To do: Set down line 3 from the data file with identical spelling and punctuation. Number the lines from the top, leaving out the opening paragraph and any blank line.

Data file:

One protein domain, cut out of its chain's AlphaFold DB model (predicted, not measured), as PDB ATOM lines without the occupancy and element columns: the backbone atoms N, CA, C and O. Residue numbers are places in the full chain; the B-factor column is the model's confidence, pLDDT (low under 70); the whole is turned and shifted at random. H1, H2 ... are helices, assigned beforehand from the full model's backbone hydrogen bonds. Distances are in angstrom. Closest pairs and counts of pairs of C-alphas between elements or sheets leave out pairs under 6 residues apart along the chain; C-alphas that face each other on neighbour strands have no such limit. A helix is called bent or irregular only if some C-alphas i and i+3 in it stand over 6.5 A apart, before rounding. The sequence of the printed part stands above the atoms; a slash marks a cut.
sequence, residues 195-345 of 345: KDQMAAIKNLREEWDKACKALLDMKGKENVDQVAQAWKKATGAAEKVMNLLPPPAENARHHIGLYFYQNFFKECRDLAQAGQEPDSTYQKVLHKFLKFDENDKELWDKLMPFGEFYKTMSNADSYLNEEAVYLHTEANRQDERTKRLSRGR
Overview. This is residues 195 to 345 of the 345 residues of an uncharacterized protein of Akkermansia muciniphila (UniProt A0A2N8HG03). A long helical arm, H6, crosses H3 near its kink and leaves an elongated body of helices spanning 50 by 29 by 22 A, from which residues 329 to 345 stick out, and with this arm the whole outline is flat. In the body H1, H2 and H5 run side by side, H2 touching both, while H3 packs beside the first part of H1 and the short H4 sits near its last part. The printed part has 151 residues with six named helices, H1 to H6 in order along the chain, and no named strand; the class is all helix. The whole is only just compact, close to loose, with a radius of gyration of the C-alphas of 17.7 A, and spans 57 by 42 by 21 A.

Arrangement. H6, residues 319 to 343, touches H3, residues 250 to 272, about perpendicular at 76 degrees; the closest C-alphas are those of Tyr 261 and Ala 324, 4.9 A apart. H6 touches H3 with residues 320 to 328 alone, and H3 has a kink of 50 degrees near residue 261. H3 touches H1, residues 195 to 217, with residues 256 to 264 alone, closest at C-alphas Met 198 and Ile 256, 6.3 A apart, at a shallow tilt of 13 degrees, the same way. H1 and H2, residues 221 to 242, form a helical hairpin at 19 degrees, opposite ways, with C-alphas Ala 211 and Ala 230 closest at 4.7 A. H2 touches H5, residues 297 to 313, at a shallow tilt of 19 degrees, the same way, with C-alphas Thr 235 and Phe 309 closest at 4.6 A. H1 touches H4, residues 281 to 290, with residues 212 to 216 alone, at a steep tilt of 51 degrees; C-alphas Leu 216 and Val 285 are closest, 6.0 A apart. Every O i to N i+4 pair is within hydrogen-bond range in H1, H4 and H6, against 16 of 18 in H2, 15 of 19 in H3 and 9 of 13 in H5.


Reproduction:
Arrangement. H6, residues 319 to 343, touches H3, residues 250 to 272, about perpendicular at 76 degrees; the closest C-alphas are those of Tyr 261 and Ala 324, 4.9 A apart. H6 touches H3 with residues 320 to 328 alone, and H3 has a kink of 50 degrees near residue 261. H3 touches H1, residues 195 to 217, with residues 256 to 264 alone, closest at C-alphas Met 198 and Ile 256, 6.3 A apart, at a shallow tilt of 13 degrees, the same way. H1 and H2, residues 221 to 242, form a helical hairpin at 19 degrees, opposite ways, with C-alphas Ala 211 and Ala 230 closest at 4.7 A. H2 touches H5, residues 297 to 313, at a shallow tilt of 19 degrees, the same way, with C-alphas Thr 235 and Phe 309 closest at 4.6 A. H1 touches H4, residues 281 to 290, with residues 212 to 216 alone, at a steep tilt of 51 degrees; C-alphas Leu 216 and Val 285 are closest, 6.0 A apart. Every O i to N i+4 pair is within hydrogen-bond range in H1, H4 and H6, against 16 of 18 in H2, 15 of 19 in H3 and 9 of 13 in H5.